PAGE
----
Tuesday, December 2, 2014

Best-selling author Nicholas Carr: “Computer exacerbate social inequality” – Business Week

Paid Franz Hubik

Good jobs are being replaced by computer-controlled machines, predicts Nicholas Carr. The best-selling author warns: The quest for efficiency destroys human abilities.

Economic Week: Mr. Carr, computers and algorithms perform more tasks for us. Are we the slaves of our smart phones

Nicholas Carr: We rely in many situations in our daily life too heavily on computer. This is particularly evident since we all carry around a computer in our pocket to hand with us. We appreciate the convenience, efficiency and time advantage we allow new technologies doubt. But we often overlook the fact that everything stays on track. We let the computer do more and more things – but do not notice here is that we were happier than we have done these things even themselves

<. h4> Personal
  • Nicholas Carr

    Nicholas Carr is an American financial journalist and best-selling -author. He writes for the “New York Times Magazine” and the “Wall Street Journal” about the social impacts associated with digital technologies. His book, “Who am I, When I’m Online” has been translated into 23 languages. Suspended In September 2014 his latest work appeared. Where man is, if computers decide . 19.90 euros. ISBN 978-3-446-44032-6. Carl Hanser Verlag, Munich.

to Example?

If you have a car drove with gears for years and then switch to automatic, you feel totally free first. Your left foot should not pimp your right hand does not stick more constantly on the stick shift. But after some time beats the pleasure to have less to do, in a different feeling to: boredom. The coordination of hand and foot with gas, brake, clutch and gear shift lever takes us in just the right proportions. Do not overwhelmed us, but they do not under-challenged us. The happiness researcher Mihaly Csikszentmihalyi has found out that we are so grateful and happy are after barely an activity such as after driving

Straight road transport aims automation but also on a different aspect.: security. Is not it consistently from companies such as Google and Daimler to set in the future on self-propelled cars? At least 90 percent of traffic accidents are caused by human error.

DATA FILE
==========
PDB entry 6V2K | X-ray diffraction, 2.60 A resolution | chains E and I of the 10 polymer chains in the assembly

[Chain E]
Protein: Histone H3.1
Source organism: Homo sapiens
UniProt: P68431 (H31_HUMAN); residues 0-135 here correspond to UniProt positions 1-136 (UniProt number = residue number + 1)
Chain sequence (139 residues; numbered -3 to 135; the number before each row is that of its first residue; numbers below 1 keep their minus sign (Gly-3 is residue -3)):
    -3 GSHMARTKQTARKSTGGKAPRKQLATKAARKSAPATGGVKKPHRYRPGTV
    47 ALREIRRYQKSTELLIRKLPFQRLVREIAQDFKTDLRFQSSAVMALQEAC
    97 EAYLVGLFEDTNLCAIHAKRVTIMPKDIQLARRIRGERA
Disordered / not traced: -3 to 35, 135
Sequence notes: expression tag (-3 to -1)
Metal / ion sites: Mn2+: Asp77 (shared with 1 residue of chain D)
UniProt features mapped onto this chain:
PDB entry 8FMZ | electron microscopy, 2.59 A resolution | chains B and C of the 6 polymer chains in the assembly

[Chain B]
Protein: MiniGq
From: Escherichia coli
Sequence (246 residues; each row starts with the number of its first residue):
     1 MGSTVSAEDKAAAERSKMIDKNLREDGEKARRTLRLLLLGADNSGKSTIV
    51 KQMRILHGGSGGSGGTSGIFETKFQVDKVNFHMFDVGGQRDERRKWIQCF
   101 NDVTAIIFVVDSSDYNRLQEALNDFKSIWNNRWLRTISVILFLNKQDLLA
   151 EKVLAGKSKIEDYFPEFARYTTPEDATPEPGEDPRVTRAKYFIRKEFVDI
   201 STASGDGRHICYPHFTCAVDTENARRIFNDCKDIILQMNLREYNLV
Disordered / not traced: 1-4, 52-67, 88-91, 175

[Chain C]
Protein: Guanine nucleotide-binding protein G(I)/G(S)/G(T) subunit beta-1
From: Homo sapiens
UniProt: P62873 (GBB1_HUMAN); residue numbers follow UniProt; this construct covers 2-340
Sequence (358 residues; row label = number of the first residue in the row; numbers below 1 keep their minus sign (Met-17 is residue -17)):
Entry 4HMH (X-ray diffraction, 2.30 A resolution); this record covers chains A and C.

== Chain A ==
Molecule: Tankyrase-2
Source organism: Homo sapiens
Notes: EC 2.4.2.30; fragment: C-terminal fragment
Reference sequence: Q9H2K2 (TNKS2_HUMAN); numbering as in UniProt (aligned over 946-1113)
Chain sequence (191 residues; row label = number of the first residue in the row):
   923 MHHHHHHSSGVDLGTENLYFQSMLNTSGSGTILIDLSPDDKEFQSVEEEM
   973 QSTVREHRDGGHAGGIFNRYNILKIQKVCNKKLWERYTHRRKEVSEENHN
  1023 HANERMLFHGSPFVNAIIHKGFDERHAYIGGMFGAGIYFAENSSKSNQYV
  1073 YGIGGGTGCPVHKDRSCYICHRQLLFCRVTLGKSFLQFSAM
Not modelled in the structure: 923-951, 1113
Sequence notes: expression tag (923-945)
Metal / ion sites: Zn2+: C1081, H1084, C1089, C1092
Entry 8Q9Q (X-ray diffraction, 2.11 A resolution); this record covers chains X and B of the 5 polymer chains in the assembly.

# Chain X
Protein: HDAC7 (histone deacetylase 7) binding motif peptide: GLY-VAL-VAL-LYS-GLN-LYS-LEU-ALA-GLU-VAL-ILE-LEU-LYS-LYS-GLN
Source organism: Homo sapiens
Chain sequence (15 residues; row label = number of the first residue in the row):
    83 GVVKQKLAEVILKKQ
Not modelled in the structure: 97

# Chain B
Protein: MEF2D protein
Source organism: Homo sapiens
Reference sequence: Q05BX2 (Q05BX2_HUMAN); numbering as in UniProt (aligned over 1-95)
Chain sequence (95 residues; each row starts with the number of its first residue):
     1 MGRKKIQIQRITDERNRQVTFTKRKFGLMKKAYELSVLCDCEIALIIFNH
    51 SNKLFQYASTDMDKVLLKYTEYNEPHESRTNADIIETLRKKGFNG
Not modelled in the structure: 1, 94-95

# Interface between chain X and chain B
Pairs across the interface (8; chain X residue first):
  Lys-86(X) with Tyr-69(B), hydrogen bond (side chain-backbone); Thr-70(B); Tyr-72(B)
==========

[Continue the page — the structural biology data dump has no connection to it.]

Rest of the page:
I am very glad that there are people who work on cars that can run without human help. But I do not think it’s in human life only comes to security. Most of us are better drivers than passengers. Additionally, we are far from that autonomous vehicles in all conceivable situations to function effectively. For a long time, we will continue to involve people in the driving process – at least as reassurance to intervene if need be can. We must remain vigilant and do not try too much to digress with our attention, or we fail when we really needed – when the engine suddenly fails

Weighing us computer into a false sense of security?

Yes, in our pursuit of security and efficiency, we might go too far. The US Federal Aviation Administration has published a report last year, which suggests that our pilots no longer have enough experience in manual flying. They rely so much on the computer and on-board instruments is that they lose their own flying skills and instincts. If we go back stronger rather than the responsibility for the aircraft and the passengers on the pilots move to the computer, perhaps we would fly safer than is now the case.

Today there are far fewer aircraft crashes as it was 15 or 20 years. Technological achievements have yet contributed to this.

Absolutely. The automation in aviation is a success story. But over the past 100 years of aviation history, we have moved the work piece by piece from the human to the machine. And today we see that we may have gone a step too far. Even if automation is welcome in principle, that is not have to be that any further automation is also helpful. At a certain point we draw the human expertise back too much and do things by uncertain than before.


No comments:

Post a Comment